Trump shifts his tone, promises to make party proud
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Donald TrumpDonald John TrumpVenezuela judge orders prison time for 6 American oil executives Trump says he'll leave White House if Biden declared winner of Electoral College The Memo: Biden faces tough road on pledge to heal nation MORE sought to reshape his candidacy on Tuesday night, using a teleprompter to deliver a carefully prepared address that cast the presumptive presidential nominee as a champion for ordinary Americans. 

The speech was clearly designed to reassure Republicans worried about the billionaire's candidacy after his remarks criticizing a federal judge provoked cries of racism within his own party. 
 

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“You’ve given me the honor to lead the Republican Party to victory this fall,” Trump said. “We’re going to do it, folks. I understand the responsibility of carrying the mantle and I will never ever let you down.”



“I will make you proud of your party and your movement,” he added.

Trump passed on hot-button issues like his pledge to build a wall along the southern border, his proposal to ban all Muslims from entering the country, his criticism of Mexican-American Judge Gonzalo Curiel, and declined even to use his preferred nickname for Hillary ClintonHillary Diane Rodham ClintonTrump says he'll leave White House if Biden declared winner of Electoral College Federal workers stuck it out with Trump — now, we're ready to get back to work Biden soars as leader of the free world MORE: “Crooked Hillary.”

Instead, he vowed to work to earn the support of all those who cast ballots for other candidates over the course of the primary.

“To those who voted for someone else in either party, I’ll work hard to earn your support,” Trump said. “I will work very hard to earn that support. To all of those Bernie SandersBernie SandersThe Memo: Biden faces tough road on pledge to heal nation Clyburn: Biden falling short on naming Black figures to top posts Prepare for buyers' remorse when Biden/Harris nationalize health care MORE supporters who have been left out in the cold by a rigged system of superdelegates, we welcome you with open arms.”
 
Trump is trying to move past one of the most explosive controversies of a presidential campaign in which he has repeatedly pushed the envelope, particularly on matters related to race and ethnicity.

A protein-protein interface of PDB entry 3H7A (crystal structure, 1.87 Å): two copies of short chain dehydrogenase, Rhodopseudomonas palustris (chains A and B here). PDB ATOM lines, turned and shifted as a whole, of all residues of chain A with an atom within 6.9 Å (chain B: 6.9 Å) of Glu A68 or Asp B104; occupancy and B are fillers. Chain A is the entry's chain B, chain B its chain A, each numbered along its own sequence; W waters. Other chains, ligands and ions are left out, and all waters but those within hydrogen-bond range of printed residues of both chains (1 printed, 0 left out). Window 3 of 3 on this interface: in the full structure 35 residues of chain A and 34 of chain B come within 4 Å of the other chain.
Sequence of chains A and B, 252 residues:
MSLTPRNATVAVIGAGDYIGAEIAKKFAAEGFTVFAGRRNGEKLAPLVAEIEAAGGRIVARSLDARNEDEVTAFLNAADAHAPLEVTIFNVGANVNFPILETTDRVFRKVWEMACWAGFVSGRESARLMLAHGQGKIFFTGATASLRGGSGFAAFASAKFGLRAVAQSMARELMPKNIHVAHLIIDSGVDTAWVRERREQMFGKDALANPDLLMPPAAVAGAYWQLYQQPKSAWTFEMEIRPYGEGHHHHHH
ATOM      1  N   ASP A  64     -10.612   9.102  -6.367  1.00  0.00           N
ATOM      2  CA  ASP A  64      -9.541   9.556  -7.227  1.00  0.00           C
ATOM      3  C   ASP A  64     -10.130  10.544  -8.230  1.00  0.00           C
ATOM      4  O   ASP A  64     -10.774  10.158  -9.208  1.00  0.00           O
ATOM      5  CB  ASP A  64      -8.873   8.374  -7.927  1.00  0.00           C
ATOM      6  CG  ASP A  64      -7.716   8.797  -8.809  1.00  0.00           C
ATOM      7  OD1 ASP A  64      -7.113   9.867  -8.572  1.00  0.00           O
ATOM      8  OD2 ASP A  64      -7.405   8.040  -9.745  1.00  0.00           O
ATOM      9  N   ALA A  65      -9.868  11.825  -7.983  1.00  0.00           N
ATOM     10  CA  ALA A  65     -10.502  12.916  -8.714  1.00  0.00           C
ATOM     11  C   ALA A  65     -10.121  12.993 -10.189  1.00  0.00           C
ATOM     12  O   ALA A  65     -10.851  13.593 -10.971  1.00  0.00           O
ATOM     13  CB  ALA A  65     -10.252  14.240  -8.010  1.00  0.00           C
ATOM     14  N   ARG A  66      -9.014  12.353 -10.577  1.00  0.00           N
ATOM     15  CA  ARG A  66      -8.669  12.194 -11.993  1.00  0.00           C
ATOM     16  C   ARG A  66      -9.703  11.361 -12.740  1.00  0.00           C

The real estate mogul should have been enjoying a victory lap on the last night of GOP primaries after steamrolling a deep field of Republican contenders and clinching the nomination a full month before Hillary Clinton was able to wrap up the Democratic nomination.



Instead, he found found himself under siege from Republicans and Democrats alike for comments he made about an Indiana-born federal judge being biased against him because he’s of Mexican descent.

Top Republican leaders from House Speaker Paul RyanPaul Davis RyanPaul Ryan calls for Trump to accept results: 'The election is over' Bottom line Democratic anger rises over Trump obstacles to Biden transition MORE (Wis.) and Senate Majority Leader Mitch McConnellAddison (Mitch) Mitchell McConnellAs Biden administration ramps up, Trump legal effort drags on Harris says she has 'not yet' spoken to Pence Kamala Harris, Stacey Abrams among nominees for Time magazine's 2020 Person of the Year MORE (Ky.) on down have rebuked Trump.



Ryan said that Trump’s remarks are the “textbook definition” of racism, while McConnell demanded the likely GOP standard-bearer “get on message.”



Sen. Lindsey GrahamLindsey Olin GrahamLet's give thanks to Republican defenders of Democracy Clyburn: Biden falling short on naming Black figures to top posts Feinstein departure from top post sets stage for Judiciary fight MORE (R-S.C.), a fierce Trump critic and former presidential candidate, is urging Republicans who have endorsed the celebrity businessman to retract their support.

Republicans are also upset that Trump is missing opportunities to go after Democrats for a weak economic recovery and Clinton over an inspector general report that called into question her use of a private email account and server at the State Department.

Trump tried to get back on message on Tuesday night, saying that he expects to build a substantial lead over Clinton in the polls in the coming weeks as he takes aim at the likely Democratic nominee.

“America is getting taken apart piece by piece and auctioned off to the highest bidder,” Trump said. “We’re broke. We owe $19 trillion going quickly to $21 trillion. Our infrastructure is a disaster. Our schools are failing. Crime is rising. People are scared. The last thing we need is Hillary Clinton in the White House or the extension of the Obama disaster.”

Trump said he would give a major speech next week detailing why he believes the former first lady is unfit for office.

“The Clintons have turned the politics of personal enrichment into an art form for themselves,” Trump said. “They’ve made hundreds of millions of dollars selling access, selling favors, selling government contracts … Secretary Clinton even did all of the work on a totally illegal private server … and the corrupt system is totally protecting her.”

Trump’s speech concluded just moments before Clinton was scheduled to speak at a rally in Brooklyn, where she was expected to claim victory in the Democratic presidential primary.

As eager as Trump was to go after Clinton, Democrats are equally as eager to have their shot at Trump.

Since his controversy with the federal judge, many Democrats have branded the likely GOP nominee a racist and a bigot and sought to tie him to down-ballot Republican running for reelection, particularly in the Senate, where the GOP is playing defense as it seeks to protect a fragile majority.